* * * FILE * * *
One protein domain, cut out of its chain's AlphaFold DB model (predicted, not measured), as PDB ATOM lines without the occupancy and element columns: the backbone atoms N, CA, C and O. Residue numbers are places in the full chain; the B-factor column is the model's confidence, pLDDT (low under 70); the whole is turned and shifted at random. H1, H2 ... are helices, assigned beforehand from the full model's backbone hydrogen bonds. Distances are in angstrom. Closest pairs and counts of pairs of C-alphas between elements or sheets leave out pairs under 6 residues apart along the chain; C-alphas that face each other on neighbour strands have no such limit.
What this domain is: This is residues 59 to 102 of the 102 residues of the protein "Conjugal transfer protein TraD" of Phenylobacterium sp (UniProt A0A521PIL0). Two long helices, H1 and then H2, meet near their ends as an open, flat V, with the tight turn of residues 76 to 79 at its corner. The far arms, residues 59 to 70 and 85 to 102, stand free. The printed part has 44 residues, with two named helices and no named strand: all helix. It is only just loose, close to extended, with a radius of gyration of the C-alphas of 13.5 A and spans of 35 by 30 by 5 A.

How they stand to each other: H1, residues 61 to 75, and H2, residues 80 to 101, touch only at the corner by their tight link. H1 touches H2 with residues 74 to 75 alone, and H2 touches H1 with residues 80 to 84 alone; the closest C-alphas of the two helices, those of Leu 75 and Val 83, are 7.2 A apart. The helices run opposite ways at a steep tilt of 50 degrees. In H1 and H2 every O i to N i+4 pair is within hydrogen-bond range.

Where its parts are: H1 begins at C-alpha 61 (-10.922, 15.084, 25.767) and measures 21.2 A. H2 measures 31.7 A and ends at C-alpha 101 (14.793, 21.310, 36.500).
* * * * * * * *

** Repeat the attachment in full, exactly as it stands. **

One protein domain, cut out of its chain's AlphaFold DB model (predicted, not measured), as PDB ATOM lines without the occupancy and element columns: the backbone atoms N, CA, C and O. Residue numbers are places in the full chain; the B-factor column is the model's confidence, pLDDT (low under 70); the whole is turned and shifted at random. H1, H2 ... are helices, assigned beforehand from the full model's backbone hydrogen bonds. Distances are in angstrom. Closest pairs and counts of pairs of C-alphas between elements or sheets leave out pairs under 6 residues apart along the chain; C-alphas that face each other on neighbour strands have no such limit.
What this domain is: This is residues 59 to 102 of the 102 residues of the protein "Conjugal transfer protein TraD" of Phenylobacterium sp (UniProt A0A521PIL0). Two long helices, H1 and then H2, meet near their ends as an open, flat V, with the tight turn of residues 76 to 79 at its corner. The far arms, residues 59 to 70 and 85 to 102, stand free. The printed part has 44 residues, with two named helices and no named strand: all helix. It is only just loose, close to extended, with a radius of gyration of the C-alphas of 13.5 A and spans of 35 by 30 by 5 A.

How they stand to each other: H1, residues 61 to 75, and H2, residues 80 to 101, touch only at the corner by their tight link. H1 touches H2 with residues 74 to 75 alone, and H2 touches H1 with residues 80 to 84 alone; the closest C-alphas of the two helices, those of Leu 75 and Val 83, are 7.2 A apart. The helices run opposite ways at a steep tilt of 50 degrees. In H1 and H2 every O i to N i+4 pair is within hydrogen-bond range.

Where its parts are: H1 begins at C-alpha 61 (-10.922, 15.084, 25.767) and measures 21.2 A. H2 measures 31.7 A and ends at C-alpha 101 (14.793, 21.310, 36.500).